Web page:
The board of trustees at Wilberforce, the nation’s oldest private, historically Black university are the focus of a case accusing them of mismanagement of resources, conflicts-of-interest, and gross negligence. On behalf of the Wilberforce Faculty Association and Concerned Citizens of Greene County, attorneys Bob Fitrakis and Connie Gadell-Newton filed the case with the Ohio Attorney General last week.

The board of trustees has failed to include faculty, staff, and students in decisions affecting the university, said participants at the press conference last week where Fitrakis and Gadell-Newton formally announced the case.

“Communication could definitely be a lot better. We filed approximately 12 grievances without any replies or responses,” said Everett Jones, Professor of Piano, and secretary of the Wilberforce Faculty Association.

“In a collectively governing body such as a university with faculty, staff, students, and administration, along with upper administration, everyone has to work together for there to be success,” Jones said.

Wilberforce Professor of Religion and Philosophy, Daniel Iselaiye said the same thing.

“We have been working in a situation where there has been a breakdown in communication... It takes a lot sometimes for an administrator to sit down with the faculty and all the people and then say: ‘This is my problem. How do we solve the problem?’ It’s come to the point where every door is closed---no communication.”

The lack of communication goes against the university’s community governance model, said Gadell-Newton.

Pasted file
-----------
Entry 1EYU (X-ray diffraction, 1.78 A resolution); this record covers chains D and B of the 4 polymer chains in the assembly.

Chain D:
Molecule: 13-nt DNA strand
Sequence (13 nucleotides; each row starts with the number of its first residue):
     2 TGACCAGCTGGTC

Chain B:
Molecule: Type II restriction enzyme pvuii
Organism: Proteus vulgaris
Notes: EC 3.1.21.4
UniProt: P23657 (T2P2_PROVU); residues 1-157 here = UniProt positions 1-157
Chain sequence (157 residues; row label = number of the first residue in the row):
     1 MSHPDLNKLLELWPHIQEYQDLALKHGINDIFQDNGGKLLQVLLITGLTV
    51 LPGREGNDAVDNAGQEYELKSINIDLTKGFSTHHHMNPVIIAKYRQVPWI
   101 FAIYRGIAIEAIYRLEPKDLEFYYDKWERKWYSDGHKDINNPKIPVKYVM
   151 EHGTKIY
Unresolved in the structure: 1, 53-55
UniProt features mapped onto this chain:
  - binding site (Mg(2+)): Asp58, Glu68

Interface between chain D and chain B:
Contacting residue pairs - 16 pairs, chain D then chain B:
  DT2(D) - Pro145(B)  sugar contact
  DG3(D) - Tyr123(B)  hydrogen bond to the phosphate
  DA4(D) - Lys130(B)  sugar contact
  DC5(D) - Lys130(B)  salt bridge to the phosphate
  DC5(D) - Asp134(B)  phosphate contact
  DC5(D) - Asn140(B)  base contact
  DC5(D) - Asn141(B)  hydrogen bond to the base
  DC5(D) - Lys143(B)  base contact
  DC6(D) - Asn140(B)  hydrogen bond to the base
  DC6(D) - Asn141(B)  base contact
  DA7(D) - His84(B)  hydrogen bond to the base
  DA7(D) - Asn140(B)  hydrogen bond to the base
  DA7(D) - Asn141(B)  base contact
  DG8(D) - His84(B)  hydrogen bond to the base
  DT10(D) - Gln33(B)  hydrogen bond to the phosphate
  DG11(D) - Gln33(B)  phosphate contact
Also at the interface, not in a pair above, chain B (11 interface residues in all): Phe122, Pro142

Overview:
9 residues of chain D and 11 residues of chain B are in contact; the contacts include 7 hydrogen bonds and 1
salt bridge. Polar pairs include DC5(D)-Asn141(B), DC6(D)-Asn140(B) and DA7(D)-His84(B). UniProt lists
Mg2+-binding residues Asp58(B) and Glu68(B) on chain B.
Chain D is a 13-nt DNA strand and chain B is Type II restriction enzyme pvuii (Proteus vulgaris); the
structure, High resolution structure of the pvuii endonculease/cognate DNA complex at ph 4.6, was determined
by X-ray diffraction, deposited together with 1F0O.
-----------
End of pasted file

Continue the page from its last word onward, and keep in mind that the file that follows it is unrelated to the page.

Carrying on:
“Along with not involving the community in some of their decision-making for who to choose as president, they also did not do a national search for the best candidate for that position, and they’ve significantly overpaid a lot of the executives of the university,” Gadell-Newton said.

She said when it comes to pay, things have been different for faculty.

“The past few years they have been asked to go on furlough, to have their salaries cut and to accept making increased contributions to their own healthcare and to take cuts in their retirement funds,” Gadell-Newton said.

Jones said that in 2009 and 2010 faculty weren’t paid for 3 months.

“The university had trouble meeting payroll. It’s that type of crisis that has brought the executive committee (of the Wilberforce Faculty Association) to this point,” Jones said.

Gadell-Newton said this apparent corruption within the upper management of Wilberforce is a microcosm of what is going on all around the country.

“Since the economy crashed in 2008, it seems we’ve discovered there have been a lot of executives committing fraud. You see that with a lot of the banking scandals and other companies that have been mismanaged and corrupt in various ways. So it seems this is following that general trend of corruption,” Gadell-Newton said.

That corruption has taken a toll on the university, said Richard Deering, Associate Professor of Economics, and current president of the Wilberforce Faculty Association.

“ We had a very fine institution in the 1980s. We’ve been on a long slow decline, if you will, and that has been exacerbated by the two recent presidential administrations of Floyd Flake and Patricia Hardaway. And we have a board of trustees that has just not been involved and not set targets and goals for the presidents they have to achieve in order to be successful,” Deering said.

Helping to fix this problem is the purpose of filing the case against the board of trustees, said Gadell-Newton. She said unlike the situation with Antioch College, the university is not past the point-of-no-return.

“In the Wilberforce case, we have a chance to remedy some of the malfeasance and nonfeasance of the board before it reaches that state. So, we want to save the university before it reaches the point where it has to close. But in its current downward spiral, it’s in danger of that,” Gadell-Newton said.

Iselaiye said other faculty members, students, parents and concerned alumni shouldn’t give up on Wilberforce.

“The time we are in right now is very rough, but there’s an indication things will get better. Once we are able to identify our problem, then we will begin to find solutions.”